Wimbledon award after Andy Murray’s doubles loss

WIMBLEDON, England — It’s been a long day for the Brits, considering their top two women’s players and their top two men’s players faced each other at Wimbledon earlier Thursday. A by-election that will end 14 years of Conservative rule.

They left it all behind and entered Center Court anyway, wearing Wimbledon-colored blankets and scarves covering their bare necks as the sun began to set. After 7 p.m. they got up and raised their phones, and when he walked onto the court, those with free hands began the first round of applause, all united in their desire to celebrate Andy Murray one more time.

“Come on, Andy!” A fan shouted that familiar sound before the umpire tossed the coin.

The cries from young and old continued throughout the night, prompting Murray and older brother Jamie, the poster child’s loss to Australians John Pearce and Ringi Hijikata.

Murray, a two-time Wimbledon champion who revolutionized British tennis and created a legacy as one of the most relatable and passionate members of men’s tennis’ recent golden age, is still playing tennis at the All England Club. She will partner compatriot Emma Raduganu in the mixed doubles draw.

But it was Thursday’s 7-6 (8-6), 6-4 loss that officially bid farewell to her own tournament, in which the 37-year-old continues to struggle with mobility issues after June 22 surgery to remove a cyst. from his back. The procedure is the latest in a marathon cycle of injury and recovery that has seen Murray undergo the first of two major hip surgeries since 2018. He returned to action in 2019 with a second, metal waist — winning only one title at first, but reminding fans of his champion’s will and unrelenting passion in every tough match.

Thursday’s match itself felt beside the point—except for what it gave to his mother, Judy; his father, Will; He is survived by his wife, Kim; And their two older children got the chance to see him play doubles in a Grand Slam for the first time with his older brother.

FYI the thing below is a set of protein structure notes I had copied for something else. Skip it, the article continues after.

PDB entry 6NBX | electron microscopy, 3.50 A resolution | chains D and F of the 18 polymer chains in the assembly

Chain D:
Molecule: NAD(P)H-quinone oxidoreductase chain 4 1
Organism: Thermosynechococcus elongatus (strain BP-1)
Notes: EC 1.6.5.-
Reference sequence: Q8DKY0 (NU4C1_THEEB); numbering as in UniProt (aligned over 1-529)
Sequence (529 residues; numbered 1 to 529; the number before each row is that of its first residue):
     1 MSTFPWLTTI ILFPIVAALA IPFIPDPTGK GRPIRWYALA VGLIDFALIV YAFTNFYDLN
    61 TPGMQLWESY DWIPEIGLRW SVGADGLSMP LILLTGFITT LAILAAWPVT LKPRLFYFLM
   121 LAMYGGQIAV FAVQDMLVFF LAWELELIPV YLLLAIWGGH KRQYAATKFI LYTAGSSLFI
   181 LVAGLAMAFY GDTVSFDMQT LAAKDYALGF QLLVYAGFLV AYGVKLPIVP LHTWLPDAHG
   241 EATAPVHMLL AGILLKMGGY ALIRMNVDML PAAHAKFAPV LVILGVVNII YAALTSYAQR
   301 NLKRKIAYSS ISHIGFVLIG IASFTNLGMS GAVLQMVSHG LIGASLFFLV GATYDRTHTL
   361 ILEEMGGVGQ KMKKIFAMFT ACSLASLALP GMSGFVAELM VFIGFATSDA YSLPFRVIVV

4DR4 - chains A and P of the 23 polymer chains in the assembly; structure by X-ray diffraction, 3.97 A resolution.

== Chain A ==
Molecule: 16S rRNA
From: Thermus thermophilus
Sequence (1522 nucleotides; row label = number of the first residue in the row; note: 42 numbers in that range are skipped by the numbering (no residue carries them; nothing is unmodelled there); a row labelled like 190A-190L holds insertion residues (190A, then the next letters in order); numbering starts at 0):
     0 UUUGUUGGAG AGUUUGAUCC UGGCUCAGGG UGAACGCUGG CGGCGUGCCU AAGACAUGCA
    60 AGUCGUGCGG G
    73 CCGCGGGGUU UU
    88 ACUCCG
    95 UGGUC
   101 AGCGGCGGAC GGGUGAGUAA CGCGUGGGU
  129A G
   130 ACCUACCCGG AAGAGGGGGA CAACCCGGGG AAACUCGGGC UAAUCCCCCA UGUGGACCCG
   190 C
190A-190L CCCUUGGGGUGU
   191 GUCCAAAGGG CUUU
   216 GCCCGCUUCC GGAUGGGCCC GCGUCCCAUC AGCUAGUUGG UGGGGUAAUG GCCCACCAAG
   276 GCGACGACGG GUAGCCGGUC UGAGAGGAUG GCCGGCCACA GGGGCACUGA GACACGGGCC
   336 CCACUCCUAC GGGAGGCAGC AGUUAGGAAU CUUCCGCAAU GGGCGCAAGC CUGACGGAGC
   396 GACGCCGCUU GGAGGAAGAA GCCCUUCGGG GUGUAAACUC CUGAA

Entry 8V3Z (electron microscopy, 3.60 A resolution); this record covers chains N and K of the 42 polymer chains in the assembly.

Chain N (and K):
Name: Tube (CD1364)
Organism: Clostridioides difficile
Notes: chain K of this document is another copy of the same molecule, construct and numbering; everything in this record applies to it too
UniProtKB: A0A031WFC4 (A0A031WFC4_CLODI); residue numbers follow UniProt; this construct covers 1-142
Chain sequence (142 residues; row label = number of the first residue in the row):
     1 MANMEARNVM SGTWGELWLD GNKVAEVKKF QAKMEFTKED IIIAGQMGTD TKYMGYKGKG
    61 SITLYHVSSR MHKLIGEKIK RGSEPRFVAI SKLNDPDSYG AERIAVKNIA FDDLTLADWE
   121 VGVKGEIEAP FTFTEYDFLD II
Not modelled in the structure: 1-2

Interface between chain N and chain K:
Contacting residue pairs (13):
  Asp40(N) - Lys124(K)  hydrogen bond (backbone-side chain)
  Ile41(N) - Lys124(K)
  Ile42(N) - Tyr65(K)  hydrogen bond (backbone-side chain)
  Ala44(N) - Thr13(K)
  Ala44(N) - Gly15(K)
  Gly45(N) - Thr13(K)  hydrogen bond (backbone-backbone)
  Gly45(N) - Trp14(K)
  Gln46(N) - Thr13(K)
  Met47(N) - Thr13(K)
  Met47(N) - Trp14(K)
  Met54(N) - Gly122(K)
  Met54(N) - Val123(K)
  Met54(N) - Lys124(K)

“Our words don’t do it justice, how good he was,” Pierce said in a passive winners’ speech before relinquishing the mic so the evening of tributes could begin.

Former BBC player and legendary TV presenter Sue Barker returned briefly from retirement to handle an on-court interview as cries of “Suuuuuue” rained down as British tennis celebrated in full swing. He started hearing about Murray losing his first Wimbledon final to Roger Federer in 2012. It gave Scott an opportunity to remind the tennis world of what it might be missing by his nature — equal parts dry, acerbic and profoundly truthful.

“I wouldn’t say I’m a very outgoing or bubbly personality,” Murray said of the loss. “But I think people saw how much I care about the game – for the first time, maybe.”

Later that year he won the US Open for the first of three Grand Slam titles, then defeated Novak Djokovic in straight sets to become the first British player to win the Wimbledon singles title in 77 years. Her second Wimbledon crown came in 2016.

Murray recalled Thursday in front of an impressive line-up. John McEnroe, Martina Navratilova, Conchita Martinez, Ika Sviatek, Djokovic and current British No. 1 Jack Draper attended the on-court ceremony, and Federer, Rafael Nadal and Djokovic took turns addressing Murray. A video retrospective His career. Venus Williams was part of the video, participating as a friend and fellow champion for gender equality in tennis. Murray is the rare male player who has been a voice for women’s tennis throughout his career. Editing reporters He was oblivious to the achievements of women athletes.

He said he hopes fans will remember him for the dedication he showed.

“One good thing I’ve done in my career is that no matter the ups and downs — whether it’s winning matches, tough losses, surgeries, setbacks — … I’ve always come to work with the same dedication, work ethic and determination that I had the day before. Passionately,” Murray said. “…I certainly don’t always get it right. On match days, I was by no means perfect, but I always came to work and had a good day. I gave my best effort.

After all the pomp and circumstance, Murray admits how tough even doubles can be. His movement issues were evident, sometimes drawing gasps from the crowd when he pulled up sharply after a shot, and he couldn’t serve anywhere near his top speed.

He reiterated that he did not retire because his love for tennis had faded. His body dictated the end of his life, as happened to many of his peers. Murray said he was pacified. He plans to vacation with his family, play in the Paris Olympics and then retire.

“It’s something that’s out of my control, yes, I think. If I know my body can do it, I’ll play — there’s nothing about the sport that I hate … I don’t want to do it anymore for this reason. I like traveling. I like competition, I train. , trying to get better,” Murray said. “I know now is the time. I’m ready for it.

After the tribute, Murray walked off center court, stopping to hug every former player he saw, then walked through the court until he emerged on a walkway above the court. The members of the crowd realized that they could see their own country’s champion one more time, so they ran to say goodbye.

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